Conjuring political cost  as a defense of inaction hides not only an unwillingness to act, but also a deep conservatism that borders on reactionary politics. While that may be understandable in established parties of the right, the phenomenon is also observable in the leftist PRD (Partido de la Revolucion Democrática): in sharp contrast to the modern European left, our PRD members oppose any change with the same vehemence that their peers from other parties. Interesting coincidence: all of them swear by paralysis, no matter the cost it entails.


The case of the VAT is particularly striking. PRI members claim they oppose any change in the value added tax because the changes adopted in 1995 (when the tax was raised from 10% to 15% in the middle of a terrible recession) had resulted in the loss of their legislative majority in 1997 and of the presidency in 2000. It might seem clear that if one drew a direct causal line between the decision made on that tax and the profile of votes, this conclusion might be justified. It is also true that the PAN, in one more of its audacious electoral tricks aimed at the very short term, capitalized on the image of PRI members as they partied after passing that law.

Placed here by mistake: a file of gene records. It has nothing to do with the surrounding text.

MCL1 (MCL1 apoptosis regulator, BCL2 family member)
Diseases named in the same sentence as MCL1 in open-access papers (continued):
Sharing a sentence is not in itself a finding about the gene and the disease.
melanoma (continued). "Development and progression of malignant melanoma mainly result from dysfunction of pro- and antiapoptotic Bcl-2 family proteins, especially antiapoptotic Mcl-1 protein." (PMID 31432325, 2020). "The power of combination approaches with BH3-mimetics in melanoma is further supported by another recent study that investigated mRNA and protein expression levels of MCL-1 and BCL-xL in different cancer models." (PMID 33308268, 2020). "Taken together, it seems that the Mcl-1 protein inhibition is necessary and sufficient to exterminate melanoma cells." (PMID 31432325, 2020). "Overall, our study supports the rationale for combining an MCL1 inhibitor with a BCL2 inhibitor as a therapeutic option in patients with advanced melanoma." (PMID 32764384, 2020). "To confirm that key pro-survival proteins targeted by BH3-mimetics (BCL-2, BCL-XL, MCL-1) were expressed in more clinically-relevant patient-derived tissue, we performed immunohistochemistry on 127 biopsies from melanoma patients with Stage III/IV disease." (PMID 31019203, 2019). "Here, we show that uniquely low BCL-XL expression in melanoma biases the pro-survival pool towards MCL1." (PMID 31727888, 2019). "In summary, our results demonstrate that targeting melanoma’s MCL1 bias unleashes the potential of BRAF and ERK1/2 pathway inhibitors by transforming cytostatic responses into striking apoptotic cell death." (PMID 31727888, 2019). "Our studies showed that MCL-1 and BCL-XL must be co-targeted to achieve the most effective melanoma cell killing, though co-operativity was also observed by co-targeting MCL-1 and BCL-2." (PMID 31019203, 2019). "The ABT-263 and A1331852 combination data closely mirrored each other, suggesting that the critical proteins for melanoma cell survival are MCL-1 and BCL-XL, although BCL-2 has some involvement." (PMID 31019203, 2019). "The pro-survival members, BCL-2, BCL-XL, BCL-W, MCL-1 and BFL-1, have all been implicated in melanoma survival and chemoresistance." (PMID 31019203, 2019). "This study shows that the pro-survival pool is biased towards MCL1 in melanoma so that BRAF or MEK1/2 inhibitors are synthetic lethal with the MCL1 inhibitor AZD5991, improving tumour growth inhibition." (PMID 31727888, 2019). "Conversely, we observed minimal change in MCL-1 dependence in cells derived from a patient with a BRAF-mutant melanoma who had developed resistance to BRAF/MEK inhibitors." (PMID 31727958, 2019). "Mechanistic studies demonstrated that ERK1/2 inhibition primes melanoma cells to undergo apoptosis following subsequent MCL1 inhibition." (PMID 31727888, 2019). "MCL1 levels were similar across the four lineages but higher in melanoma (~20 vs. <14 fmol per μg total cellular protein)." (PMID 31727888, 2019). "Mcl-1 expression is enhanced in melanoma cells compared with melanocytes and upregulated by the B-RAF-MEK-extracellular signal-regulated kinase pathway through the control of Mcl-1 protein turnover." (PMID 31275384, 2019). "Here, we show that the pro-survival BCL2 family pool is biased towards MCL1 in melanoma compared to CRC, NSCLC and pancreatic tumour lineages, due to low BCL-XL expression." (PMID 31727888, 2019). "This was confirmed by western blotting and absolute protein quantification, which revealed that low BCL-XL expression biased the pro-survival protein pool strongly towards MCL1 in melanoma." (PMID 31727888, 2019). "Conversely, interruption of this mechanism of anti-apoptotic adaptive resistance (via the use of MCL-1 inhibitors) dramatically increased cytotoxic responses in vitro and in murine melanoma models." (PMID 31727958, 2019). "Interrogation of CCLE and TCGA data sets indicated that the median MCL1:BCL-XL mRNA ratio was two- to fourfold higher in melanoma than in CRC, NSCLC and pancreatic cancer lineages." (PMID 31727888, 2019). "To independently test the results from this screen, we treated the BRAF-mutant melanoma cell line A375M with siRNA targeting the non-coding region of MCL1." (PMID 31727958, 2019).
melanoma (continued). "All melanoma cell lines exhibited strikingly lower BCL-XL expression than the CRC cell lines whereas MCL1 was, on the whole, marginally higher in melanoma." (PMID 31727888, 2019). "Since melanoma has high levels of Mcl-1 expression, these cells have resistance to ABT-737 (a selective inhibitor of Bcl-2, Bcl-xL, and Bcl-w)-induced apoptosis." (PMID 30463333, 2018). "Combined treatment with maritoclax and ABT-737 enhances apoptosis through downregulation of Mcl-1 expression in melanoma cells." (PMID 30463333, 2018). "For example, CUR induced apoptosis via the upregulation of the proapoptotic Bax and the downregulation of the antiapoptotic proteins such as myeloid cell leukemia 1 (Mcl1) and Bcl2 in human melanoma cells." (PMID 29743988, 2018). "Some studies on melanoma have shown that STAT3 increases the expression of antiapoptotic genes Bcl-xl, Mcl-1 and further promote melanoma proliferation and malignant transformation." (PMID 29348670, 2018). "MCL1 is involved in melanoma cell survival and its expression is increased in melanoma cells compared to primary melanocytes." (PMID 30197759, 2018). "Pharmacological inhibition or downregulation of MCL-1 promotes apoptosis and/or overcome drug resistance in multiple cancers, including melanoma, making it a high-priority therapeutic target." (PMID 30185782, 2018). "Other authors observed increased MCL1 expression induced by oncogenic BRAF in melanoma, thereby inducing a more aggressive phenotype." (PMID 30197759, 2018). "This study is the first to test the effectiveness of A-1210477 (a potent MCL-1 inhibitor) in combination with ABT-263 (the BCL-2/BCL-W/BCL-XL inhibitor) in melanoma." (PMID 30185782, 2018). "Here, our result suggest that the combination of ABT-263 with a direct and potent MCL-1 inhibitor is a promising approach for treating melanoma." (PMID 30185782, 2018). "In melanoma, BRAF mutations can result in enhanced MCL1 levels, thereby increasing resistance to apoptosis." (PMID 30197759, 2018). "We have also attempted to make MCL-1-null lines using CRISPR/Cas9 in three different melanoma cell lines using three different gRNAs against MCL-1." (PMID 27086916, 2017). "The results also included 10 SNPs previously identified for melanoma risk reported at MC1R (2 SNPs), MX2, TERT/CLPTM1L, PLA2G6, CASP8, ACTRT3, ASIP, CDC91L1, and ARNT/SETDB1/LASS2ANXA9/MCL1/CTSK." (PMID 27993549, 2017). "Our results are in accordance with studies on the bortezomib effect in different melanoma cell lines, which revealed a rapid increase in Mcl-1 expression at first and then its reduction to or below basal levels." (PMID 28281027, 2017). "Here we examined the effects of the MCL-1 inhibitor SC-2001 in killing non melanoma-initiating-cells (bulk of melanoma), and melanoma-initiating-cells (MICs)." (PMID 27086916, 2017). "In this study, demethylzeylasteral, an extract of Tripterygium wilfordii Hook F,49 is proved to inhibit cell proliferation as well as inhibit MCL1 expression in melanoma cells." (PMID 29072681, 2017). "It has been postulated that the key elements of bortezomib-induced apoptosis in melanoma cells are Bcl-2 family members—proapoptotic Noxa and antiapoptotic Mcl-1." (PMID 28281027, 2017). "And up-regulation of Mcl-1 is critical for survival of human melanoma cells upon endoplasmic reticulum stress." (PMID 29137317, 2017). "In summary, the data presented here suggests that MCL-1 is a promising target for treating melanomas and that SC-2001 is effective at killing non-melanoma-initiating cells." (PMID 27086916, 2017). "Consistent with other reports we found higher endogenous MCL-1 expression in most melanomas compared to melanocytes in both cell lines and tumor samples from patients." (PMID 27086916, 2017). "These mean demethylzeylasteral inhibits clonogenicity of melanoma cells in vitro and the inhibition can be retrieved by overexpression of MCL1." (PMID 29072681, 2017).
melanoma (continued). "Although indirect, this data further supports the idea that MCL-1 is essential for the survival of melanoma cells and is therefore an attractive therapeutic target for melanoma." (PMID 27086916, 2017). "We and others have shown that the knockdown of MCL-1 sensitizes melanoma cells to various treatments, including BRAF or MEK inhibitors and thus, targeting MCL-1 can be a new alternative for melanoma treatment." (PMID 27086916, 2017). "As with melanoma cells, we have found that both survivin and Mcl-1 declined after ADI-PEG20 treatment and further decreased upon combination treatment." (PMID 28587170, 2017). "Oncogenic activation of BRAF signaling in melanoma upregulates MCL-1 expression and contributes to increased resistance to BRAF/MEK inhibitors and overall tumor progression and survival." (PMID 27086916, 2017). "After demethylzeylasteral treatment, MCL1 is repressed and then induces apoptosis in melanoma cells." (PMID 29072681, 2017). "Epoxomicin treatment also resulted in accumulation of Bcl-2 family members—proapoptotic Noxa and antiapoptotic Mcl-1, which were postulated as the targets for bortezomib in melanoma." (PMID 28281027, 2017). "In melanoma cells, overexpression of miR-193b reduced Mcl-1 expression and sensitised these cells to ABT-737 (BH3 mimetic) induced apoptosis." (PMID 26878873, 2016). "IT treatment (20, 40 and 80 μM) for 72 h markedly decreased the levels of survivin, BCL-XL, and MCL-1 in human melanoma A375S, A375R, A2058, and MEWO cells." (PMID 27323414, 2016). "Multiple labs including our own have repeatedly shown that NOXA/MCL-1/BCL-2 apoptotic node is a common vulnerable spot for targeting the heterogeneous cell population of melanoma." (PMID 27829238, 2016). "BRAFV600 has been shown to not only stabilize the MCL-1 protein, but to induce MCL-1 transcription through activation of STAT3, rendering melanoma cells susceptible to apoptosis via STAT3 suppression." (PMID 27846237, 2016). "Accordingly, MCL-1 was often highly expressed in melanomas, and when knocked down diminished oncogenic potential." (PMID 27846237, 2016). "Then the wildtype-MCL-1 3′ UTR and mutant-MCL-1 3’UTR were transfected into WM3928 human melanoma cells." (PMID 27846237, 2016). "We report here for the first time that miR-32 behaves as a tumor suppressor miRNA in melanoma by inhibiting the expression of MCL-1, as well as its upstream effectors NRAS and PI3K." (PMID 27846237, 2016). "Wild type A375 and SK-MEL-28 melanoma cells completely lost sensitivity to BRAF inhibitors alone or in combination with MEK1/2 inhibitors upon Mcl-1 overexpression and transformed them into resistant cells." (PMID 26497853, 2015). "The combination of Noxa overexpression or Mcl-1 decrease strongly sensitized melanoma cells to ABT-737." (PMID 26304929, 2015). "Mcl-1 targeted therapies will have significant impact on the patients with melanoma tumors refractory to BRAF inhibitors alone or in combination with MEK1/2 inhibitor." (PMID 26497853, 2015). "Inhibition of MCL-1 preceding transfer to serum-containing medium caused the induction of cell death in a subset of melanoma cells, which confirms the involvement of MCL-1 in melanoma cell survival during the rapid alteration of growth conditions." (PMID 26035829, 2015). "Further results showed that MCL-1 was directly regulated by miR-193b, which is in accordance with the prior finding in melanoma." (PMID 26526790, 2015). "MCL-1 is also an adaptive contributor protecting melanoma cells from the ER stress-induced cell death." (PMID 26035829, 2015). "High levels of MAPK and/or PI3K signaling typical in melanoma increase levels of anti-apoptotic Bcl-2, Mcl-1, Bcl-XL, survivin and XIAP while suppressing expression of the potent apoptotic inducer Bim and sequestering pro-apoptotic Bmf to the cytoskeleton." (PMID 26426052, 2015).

However, if one looks at the big picture, the perspective is much more complex. In 1995, when the VAT was approved, the Mexican economy shrank by almost 7% and inflation surpassed 50%. Moreover, these circumstances took place within an exceptional environment in which, for the first time in history, vast numbers of middle-class families had borrowed to buy houses, cars and various consumer goods. The economic contraction resulted in severe loss of jobs and income for millions of Mexicans, while interest rates exceeded 100%. Countless families who felt the country was finally “turning upward” towards development suddenly saw their dreams shattered. Many of these families lost their homes, many others their car and almost all faced all kinds of family disruption.


Politically, the economic crisis came together with a key conflict within the PRI ranks where traditional politicians reclaimed the leadership of the party, displacing the technocrats that had ruled the country since 1982. Although, in economic terms, the development strategy pursued by the Zedillo administration was very similar to that of its two predecessors, the bitter criticism that it aimed at them brought about a deep internal split that only now, without the technocrats, is beginning to heal.